51% underestimate the value of their total compensation

RP news wires, Noria Corporation

A majority of workers misunderstand the value of their total compensation packages, including salary and benefits. This may lead to potential employee satisfaction problems, among other issues, for employers, reports a new survey conducted by Harris Interactive and Charlton Consulting Group, a benefits communications consultancy.

The results, released April 11, indicate 51 percent of the U.S. full-time workforce believe their employer pays 30 percent or less – over and above their wages – for employee benefits such as health, life and disability insurance as well as retirement benefits and paid time off. In contrast, employers are actually paying 43 percent over and above wages and salary for employee benefits, according to a September 2006 report from the U.S. Department of Labor's Bureau of Labor Statistics.

"There continues to be a disconnect between what companies spend on benefits and how employees perceive that investment," said David Janus, a principal of Charlton Consulting Group. "In today's rapidly changing economy, people are an organization's most important asset. Employers need to clearly communicate the total compensation message in order to enhance their return on investment for the benefit dollars being spent."

Another important survey finding shows the connection between employees' understanding of and satisfaction with their total compensation. According to the survey, 75 percent of employees who say they are "very satisfied" with their total compensation also have at least "quite a bit" of understanding of their benefits packages. "This survey reinforces what Charlton Consulting Group has been telling employers for years. A strong correlation exists between employee understanding and satisfaction when it comes to compensation and benefits," Janus said.

Furthermore, the survey also revealed only 19 percent of employees "completely" understand the total dollar value of benefits they receive from their employer. Similarly, less than a quarter (22 percent) of workers report being "very" satisfied with their current total compensation and benefits package while more than one-third (33 percent) are "very" or "somewhat" dissatisfied.

Perspective from HR and Benefits Executives
According to an earlier survey of HR and benefits executives conducted by Charlton Consulting Group in November 2006, a large majority believed that personalized communications, such as total compensation statements, improve employees' understanding and appreciation of the value of their benefits, yet far fewer employers were actually using these types of communications tools.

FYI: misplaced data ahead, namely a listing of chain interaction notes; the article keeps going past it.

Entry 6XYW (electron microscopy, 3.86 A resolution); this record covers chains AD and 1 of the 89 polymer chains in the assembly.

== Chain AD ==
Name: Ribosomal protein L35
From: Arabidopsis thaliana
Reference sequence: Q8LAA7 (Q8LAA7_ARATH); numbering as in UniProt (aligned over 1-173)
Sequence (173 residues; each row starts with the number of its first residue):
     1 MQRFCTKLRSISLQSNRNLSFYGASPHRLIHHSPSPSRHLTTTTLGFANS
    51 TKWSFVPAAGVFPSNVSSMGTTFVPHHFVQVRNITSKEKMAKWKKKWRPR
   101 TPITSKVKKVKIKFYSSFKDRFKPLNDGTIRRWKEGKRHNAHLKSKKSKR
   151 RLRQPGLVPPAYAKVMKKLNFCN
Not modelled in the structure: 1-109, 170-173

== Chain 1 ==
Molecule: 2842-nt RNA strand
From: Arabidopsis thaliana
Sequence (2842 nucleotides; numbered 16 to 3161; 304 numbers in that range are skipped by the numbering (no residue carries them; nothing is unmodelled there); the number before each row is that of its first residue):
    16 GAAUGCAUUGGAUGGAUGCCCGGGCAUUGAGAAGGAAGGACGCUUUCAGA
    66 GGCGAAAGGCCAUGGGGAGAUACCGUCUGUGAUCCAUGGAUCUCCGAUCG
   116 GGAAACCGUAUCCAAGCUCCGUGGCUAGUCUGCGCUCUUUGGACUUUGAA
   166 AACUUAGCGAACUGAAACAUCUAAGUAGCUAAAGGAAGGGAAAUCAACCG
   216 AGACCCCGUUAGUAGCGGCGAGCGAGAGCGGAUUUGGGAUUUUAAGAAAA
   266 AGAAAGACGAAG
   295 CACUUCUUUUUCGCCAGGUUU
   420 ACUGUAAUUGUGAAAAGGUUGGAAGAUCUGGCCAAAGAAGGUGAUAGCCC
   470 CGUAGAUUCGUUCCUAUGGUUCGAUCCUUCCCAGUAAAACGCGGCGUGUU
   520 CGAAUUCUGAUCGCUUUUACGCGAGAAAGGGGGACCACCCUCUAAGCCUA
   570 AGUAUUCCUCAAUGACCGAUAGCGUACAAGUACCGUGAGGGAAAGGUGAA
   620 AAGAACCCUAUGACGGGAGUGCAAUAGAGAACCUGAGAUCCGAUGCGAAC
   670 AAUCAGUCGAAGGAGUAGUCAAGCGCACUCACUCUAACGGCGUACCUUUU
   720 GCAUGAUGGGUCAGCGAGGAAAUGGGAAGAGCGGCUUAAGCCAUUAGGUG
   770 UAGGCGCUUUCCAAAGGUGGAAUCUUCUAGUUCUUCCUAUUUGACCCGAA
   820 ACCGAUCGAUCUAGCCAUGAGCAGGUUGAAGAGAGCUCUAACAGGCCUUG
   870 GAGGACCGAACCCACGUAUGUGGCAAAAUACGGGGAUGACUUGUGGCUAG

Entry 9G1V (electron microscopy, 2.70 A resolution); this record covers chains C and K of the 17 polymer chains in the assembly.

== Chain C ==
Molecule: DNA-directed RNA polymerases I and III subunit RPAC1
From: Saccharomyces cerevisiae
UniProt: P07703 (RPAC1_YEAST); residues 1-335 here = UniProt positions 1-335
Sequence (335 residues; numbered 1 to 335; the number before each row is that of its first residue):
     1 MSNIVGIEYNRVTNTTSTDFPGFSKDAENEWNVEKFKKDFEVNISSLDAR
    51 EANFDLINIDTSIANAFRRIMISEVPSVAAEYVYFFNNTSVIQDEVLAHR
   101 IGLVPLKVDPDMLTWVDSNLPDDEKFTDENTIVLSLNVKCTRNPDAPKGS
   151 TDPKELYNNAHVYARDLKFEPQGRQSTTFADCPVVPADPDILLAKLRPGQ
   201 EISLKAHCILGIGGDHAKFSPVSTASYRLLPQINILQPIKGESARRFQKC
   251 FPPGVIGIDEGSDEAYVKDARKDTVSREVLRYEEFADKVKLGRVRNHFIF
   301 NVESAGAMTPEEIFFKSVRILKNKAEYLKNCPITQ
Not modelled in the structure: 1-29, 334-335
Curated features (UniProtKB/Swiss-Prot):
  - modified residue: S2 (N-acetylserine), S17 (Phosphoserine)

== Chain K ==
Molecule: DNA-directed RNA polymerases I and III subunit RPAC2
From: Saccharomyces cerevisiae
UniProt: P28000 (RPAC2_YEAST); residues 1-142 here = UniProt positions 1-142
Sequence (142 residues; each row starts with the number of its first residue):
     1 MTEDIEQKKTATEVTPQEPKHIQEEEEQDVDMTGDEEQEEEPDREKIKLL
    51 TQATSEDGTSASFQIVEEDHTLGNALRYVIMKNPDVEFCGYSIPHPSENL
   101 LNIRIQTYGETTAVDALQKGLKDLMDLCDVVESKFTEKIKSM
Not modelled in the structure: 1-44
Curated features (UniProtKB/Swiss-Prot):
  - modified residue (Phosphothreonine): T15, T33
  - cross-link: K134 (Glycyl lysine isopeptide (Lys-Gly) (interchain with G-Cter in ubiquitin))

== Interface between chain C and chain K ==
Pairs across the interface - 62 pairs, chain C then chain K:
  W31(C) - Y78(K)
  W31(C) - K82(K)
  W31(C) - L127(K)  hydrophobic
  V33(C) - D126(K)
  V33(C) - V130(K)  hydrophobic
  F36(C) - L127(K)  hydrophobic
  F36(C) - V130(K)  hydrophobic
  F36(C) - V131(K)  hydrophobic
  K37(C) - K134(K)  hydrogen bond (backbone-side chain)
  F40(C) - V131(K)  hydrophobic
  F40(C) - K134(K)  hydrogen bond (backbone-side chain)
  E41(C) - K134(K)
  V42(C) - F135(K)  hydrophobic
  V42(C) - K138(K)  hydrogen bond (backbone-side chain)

Ninety-seven percent of the respondents said personalized communications played a distinct role in helping employees better understand their benefits as well as the overall value of their total compensation. An overwhelming 96 percent of respondents felt total compensation statements, in particular, were important in communicating this value to employees. However, the majority of HR departments were not taking advantage of these tools, as more than half of respondents (55 percent) currently did not use total compensation statements as part of their employee communications.

"Both surveys indicate an increase in the use of total compensation statements; however, there are still a large number of companies missing a golden opportunity to provide clear, simple and focused benefits communications that will bridge the knowledge gap and help educate employees on the overall value of their total compensation," said Janus.

In addition, companies can better communicate total compensation information in the context of recruitment and retention. In fact, 93 percent of HR and benefits executives said that personalized communications were valuable tools for recruiting and retaining employees.

The State of Delaware is one employer that realized the benefits of educating its workforce about their total compensation. Due to a number of compensation assumptions from its employees, the State made the decision to implement an employee communications program to better educate its merit and merit-comparable workforce of approximately 16,000, utilizing total compensation statements.

"Employees now have a grander appreciation for both their job and their employer," said Leslie Ramsey, Human Resource Specialist V, Statewide Benefits Office, Delaware's Office of Management and Budget. "In addition to all the other wonderful benefits, total compensation statements are excellent retention tools."

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